A Look at Baidu’s Industrial-Scale GPU Training Architecture

Like its U.S. counterpart, Google, Baidu has made significant investments to build robust, large-scale systems to support global advertising programs. As one might imagine, AL/ML has been playing a central role in how these systems are built. Massive GPU-accelerated clusters on par with the world’s most powerful supercomputers are the norm and advances in AI efficiency and performance are paramount.

Baidu’s history with supercomputer-like systems for advertising stretches back to over a decade ago, when the company used a novel distributed regression model to determine the click-through rate (CTR) of advertising campaigns. These MPI-based algorithms gave way to nearest neighbor and maximum inner product searches just before AI/ML hit and has now evolved to include ultra-compressed CTR models running on large pools of GPU resources.

Weijie Zhao at the Cognitive Computing Lab at Baidu Research emphasizes the phrase “industrial scale” when talking about Baidu’s infrastructure to support advertising, noting that training datasets are at petabyte scale with hundreds of billions of training instances. Model sizes can reach over ten terabytes. Compute and network efficiency, but with these models storage definitely becomes a bottleneck, pushing the need for novel, serious compression/quantization.

“It’s non-trivial to deploy these models at an industrial scale with hundreds to thousands of billion of input features, which under budget constraints, can cause fundamental issues for storage, communication, and training speed.” He says that their training systems, which are now GPU-laden, used to be all-CPU but with the massive-scale MPI “they consume a large amount of communication and computation to remain fault tolerant and synchronous, which in turn means substantial costs for cluster maintenance and energy consumption.”

What’s interesting about Baidu’s CTR segment of advertising is that it’s not possible to trade accuracy for performance/efficiency. That limits options for building robust training systems that aren’t insanely expensive to run and that don’t trip over themselves in terms of data movement, etc.

What is also interesting is the node architecture Baidu selected for its ultrascale training runs and the clear tradeoffs they are making in terms of performance of the network, storage, and compute.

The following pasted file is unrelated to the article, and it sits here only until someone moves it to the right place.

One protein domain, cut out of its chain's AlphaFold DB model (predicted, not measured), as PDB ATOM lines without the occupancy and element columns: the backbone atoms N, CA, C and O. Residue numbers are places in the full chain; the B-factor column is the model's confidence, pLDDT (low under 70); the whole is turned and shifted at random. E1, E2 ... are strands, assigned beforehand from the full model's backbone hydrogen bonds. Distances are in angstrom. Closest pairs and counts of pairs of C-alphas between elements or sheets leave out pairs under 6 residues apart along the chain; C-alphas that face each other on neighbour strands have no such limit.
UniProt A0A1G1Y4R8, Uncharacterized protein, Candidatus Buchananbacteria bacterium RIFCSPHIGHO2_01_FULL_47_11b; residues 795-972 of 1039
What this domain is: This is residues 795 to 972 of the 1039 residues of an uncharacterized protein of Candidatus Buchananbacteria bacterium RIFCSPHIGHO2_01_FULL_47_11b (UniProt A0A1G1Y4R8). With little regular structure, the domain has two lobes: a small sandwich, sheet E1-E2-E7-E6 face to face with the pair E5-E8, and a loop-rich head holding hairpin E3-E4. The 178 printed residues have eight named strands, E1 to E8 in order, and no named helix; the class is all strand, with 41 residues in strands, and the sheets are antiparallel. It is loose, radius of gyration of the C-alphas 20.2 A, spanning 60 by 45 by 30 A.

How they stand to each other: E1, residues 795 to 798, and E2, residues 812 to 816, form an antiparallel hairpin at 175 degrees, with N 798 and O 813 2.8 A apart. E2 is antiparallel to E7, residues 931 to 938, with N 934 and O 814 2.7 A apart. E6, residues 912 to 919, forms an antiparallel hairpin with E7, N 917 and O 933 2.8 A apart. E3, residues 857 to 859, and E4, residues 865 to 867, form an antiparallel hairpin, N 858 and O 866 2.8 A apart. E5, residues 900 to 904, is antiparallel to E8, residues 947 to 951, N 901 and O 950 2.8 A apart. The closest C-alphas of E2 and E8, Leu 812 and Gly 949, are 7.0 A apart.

HBM plays an active role in the training process with all parameters stored there. Using an all-reduce-type GPU communication, updates are synchronized across the entire supercomputer. General main memory is used to handle cache and any parameters that sit out of memory. “Compared to a multi-node system, the advantages of the single-node system with multi-GPU include a cheap price, low communication cost, much less synchronization, and a low failure rate,” Weijie Zhao says.

“This design simply erases our concerns on communication and synchronization costs by MPI clusters and greatly cut the expenses of the computer cluster maintenance and energy consumption. The storage pressure from the embedding table of size exceeding 10TB are addressed by three levels of hardware structure, i.e., SSDs (solid state drives), main memory, and GPU memories. Different from the existing system which distributes the training jobs to both CPUs and GPUs, all the training jobs are distributed only over multiple GPUs, which further reduces the system complexity.”

“Our legacy CPU-only training system was doing distributed training and then has been upgraded to the current one node GPU training. The distributed training system consisted of 150 CPUonly computing nodes with each having 16-core CPU and 180 GB memory, while the GPU computing node in the current training system employs more pricey hardware: larger memory (1 TB), SSDs and GPUs: the cost of one GPU computing node is around 15 times of the CPU-only node. However, we only need a single one-node GPU computing node to complete the job on the 150 CPU-only nodes cluster: the current one-node system utilizes a much lower expense (one-tenth) comparing with the 150 CPU-only cluster.”

A sense of scale for each layer in the CTR models.

Weijie Zhao says that within the CTR group, just over half a billion training instances are generated daily. He says with the current GPU approach with strict quantization, training takes only 2.5 hours for this sample size with delay, caused by page view, online update of input features, and online update of the model, not exceeding 3 hours, while the CPU-only multi-node one took 10 hours.

This node architecture is noteworthy but it doesn’t fully address the demands on storage. It took Baidu Research some serious quantization legwork, which you can read about here, their approach cut their storage usage in half from where it was before the effort and 75% more than using standard 32-bit precision.

“Our work also reveals that, in contrast to many academic studies on 1-bit or 2-bit quantization-based learning systems, industrial-scale production systems may need substantially more bits, for example, 16 bits in our system. This quantization step enables us to double the dimensionality of the embedding layer without increasing the storage. We have deployed this system in production and observed a substantial increase in the prediction accuracy and the revenue.”

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